Talking About the Untalkable

As jobs grow scarcer and resentments rise, blacks and whites give Studs Terkel an earful about race and class

In Article I, Section 2 of the Constitution of the United States, the Founding Fathers decided to count three-fifths of a state's slaves toward its representation in Congress. Put another way, most blacks in America were, at one time, considered to be only three-fifths of a person.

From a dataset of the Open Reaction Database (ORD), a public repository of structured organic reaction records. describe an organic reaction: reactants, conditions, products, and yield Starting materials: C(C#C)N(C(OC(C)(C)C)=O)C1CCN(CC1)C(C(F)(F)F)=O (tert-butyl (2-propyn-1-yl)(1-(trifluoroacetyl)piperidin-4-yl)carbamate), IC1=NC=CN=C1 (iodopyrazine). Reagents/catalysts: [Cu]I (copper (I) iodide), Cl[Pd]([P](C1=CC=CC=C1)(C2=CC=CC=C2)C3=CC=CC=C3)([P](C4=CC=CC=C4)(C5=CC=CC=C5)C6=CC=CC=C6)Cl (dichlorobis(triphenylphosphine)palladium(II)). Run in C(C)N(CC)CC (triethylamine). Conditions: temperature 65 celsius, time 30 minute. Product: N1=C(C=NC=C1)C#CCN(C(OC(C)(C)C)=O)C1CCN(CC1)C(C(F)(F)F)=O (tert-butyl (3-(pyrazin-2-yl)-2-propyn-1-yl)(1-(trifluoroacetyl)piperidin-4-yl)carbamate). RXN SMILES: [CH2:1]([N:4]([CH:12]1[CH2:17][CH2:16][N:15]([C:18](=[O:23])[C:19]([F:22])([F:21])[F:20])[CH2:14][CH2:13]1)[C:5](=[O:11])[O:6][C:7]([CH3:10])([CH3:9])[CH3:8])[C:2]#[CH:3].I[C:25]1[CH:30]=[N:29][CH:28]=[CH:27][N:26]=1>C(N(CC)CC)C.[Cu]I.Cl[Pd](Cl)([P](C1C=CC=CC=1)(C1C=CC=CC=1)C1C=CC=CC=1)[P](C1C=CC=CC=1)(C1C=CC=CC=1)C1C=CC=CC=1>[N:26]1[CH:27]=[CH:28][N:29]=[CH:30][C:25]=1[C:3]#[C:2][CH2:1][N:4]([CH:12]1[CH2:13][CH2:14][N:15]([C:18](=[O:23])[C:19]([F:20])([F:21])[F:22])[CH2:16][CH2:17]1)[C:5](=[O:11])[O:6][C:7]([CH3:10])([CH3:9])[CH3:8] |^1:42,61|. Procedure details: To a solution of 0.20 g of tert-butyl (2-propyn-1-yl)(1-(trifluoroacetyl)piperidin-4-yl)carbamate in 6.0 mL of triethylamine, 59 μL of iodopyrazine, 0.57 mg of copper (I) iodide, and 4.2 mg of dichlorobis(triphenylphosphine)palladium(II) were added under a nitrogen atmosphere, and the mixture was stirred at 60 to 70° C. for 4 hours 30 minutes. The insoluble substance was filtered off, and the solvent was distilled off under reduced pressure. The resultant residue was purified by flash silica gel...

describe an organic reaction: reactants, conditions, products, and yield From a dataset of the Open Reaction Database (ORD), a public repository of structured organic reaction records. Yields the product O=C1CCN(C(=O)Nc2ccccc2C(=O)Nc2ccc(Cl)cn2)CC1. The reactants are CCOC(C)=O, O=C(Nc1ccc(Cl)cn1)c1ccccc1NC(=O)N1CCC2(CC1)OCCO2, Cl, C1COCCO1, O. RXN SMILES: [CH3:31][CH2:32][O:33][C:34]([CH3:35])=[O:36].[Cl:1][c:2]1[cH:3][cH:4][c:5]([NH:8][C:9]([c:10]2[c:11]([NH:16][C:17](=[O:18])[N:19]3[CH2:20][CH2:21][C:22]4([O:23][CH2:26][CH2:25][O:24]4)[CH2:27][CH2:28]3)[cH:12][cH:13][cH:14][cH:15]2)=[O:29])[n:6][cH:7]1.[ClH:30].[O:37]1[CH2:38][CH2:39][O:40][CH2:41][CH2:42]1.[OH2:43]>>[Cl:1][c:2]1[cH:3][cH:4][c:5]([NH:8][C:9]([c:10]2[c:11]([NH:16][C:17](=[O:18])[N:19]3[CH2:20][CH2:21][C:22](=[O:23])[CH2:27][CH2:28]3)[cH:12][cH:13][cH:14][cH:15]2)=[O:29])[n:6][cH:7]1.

This national birth defect went uncorrected until the Civil Rights Act of 1866 established "that all persons born in the United States . . . are hereby declared to be citizens of the United States." Passed during the most exhilarating days of Reconstruction, the act was greeted with officious optimism. "If there is anything...

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